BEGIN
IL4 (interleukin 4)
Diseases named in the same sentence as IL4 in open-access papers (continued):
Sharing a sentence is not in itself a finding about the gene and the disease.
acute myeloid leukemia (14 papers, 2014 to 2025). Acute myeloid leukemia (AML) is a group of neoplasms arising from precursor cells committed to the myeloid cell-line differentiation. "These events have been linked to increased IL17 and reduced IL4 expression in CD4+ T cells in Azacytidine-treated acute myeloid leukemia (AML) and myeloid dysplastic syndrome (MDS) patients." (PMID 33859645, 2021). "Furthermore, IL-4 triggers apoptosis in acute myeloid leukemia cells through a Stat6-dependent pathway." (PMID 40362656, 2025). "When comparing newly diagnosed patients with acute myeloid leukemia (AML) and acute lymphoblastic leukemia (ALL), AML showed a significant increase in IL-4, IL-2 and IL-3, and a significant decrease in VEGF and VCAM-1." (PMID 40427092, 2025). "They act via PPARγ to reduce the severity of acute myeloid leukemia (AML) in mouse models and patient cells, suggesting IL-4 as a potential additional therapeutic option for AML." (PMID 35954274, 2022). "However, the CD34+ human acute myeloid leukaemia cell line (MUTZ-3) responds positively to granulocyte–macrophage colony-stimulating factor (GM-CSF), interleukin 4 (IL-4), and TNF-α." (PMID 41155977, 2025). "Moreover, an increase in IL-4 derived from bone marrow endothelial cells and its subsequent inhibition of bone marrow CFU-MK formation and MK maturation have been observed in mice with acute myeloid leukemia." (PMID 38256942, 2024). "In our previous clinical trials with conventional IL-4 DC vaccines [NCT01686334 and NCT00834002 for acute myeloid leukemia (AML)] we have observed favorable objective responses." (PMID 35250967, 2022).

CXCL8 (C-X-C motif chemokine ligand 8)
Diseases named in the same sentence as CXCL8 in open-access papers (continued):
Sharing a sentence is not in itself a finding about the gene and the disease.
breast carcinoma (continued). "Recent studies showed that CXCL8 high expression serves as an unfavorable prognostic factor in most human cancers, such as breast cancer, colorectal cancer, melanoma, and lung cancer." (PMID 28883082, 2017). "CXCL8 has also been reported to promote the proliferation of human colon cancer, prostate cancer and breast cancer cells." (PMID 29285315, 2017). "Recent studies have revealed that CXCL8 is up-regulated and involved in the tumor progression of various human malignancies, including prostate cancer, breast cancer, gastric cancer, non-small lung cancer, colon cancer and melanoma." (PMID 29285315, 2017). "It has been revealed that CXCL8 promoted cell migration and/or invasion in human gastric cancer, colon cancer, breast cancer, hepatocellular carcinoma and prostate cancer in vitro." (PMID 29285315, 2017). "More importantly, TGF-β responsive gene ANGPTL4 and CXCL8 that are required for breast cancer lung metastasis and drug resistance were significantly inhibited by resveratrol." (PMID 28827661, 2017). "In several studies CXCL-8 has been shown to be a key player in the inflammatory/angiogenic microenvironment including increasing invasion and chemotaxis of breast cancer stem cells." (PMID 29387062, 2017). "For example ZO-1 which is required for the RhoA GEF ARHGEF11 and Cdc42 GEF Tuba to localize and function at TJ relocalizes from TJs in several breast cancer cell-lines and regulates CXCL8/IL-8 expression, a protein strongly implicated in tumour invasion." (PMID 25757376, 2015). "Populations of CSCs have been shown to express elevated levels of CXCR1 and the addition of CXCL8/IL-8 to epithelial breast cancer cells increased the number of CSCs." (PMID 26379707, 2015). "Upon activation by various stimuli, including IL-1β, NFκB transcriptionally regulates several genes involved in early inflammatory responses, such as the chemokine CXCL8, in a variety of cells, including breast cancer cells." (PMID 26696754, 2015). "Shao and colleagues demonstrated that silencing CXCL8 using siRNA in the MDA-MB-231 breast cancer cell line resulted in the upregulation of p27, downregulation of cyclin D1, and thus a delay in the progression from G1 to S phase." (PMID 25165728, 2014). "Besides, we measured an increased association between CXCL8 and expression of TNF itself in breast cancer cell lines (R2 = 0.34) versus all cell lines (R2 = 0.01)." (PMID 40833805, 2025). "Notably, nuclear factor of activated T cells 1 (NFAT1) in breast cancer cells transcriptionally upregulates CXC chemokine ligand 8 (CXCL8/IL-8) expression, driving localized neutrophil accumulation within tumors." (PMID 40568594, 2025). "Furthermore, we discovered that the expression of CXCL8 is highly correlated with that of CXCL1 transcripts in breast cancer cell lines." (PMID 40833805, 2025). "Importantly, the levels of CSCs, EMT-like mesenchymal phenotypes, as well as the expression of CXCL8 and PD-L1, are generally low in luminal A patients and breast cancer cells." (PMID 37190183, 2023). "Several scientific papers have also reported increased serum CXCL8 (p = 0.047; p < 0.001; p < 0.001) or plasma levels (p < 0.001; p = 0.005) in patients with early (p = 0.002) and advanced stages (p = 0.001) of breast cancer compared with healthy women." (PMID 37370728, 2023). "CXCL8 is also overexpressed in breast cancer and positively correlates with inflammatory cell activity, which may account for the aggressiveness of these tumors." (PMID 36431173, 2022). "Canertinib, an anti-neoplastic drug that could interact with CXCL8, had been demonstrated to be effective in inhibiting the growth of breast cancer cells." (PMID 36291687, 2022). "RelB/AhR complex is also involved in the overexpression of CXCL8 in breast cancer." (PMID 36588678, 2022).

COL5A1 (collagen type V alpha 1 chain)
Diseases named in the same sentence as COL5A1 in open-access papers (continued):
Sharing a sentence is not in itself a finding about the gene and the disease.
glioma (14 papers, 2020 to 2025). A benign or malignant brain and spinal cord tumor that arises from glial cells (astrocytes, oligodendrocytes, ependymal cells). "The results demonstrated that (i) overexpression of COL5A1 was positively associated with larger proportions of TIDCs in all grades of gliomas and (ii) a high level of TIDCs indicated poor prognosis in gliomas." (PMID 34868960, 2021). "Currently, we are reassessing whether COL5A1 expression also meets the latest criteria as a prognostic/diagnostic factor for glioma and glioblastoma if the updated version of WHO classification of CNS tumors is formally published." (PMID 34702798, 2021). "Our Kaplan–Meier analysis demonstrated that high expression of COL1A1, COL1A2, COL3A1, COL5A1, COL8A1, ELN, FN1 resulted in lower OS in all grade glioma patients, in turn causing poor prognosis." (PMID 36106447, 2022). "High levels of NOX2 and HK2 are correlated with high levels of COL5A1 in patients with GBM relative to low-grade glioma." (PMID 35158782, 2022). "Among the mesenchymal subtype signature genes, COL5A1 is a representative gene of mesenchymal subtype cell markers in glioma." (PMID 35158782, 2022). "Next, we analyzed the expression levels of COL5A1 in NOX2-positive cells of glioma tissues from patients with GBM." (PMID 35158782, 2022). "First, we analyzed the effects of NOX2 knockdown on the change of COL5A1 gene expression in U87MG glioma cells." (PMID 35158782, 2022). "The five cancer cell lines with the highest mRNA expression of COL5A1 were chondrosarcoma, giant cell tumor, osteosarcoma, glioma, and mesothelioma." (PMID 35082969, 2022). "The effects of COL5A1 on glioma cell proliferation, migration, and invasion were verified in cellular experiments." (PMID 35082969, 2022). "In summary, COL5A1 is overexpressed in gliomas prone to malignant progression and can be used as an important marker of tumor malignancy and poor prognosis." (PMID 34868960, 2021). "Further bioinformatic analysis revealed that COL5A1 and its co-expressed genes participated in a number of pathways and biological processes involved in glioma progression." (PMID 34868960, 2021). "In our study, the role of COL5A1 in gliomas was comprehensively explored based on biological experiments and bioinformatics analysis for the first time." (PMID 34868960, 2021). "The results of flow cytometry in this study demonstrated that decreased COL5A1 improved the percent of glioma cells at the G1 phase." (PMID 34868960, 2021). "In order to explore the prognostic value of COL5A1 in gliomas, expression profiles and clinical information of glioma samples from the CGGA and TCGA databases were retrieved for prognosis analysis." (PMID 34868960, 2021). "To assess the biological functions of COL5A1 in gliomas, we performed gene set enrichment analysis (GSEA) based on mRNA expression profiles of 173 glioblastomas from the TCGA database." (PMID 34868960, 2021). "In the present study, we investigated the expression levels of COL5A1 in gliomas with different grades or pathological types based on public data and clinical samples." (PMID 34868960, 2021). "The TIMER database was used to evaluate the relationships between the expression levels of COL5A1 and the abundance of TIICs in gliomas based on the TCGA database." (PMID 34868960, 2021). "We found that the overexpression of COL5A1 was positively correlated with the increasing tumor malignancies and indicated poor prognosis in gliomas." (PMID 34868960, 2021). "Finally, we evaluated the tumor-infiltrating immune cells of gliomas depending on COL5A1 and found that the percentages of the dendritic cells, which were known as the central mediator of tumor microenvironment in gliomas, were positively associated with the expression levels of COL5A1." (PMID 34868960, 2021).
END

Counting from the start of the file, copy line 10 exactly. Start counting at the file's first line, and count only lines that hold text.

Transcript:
Diseases named in the same sentence as COL5A1 in open-access papers (continued):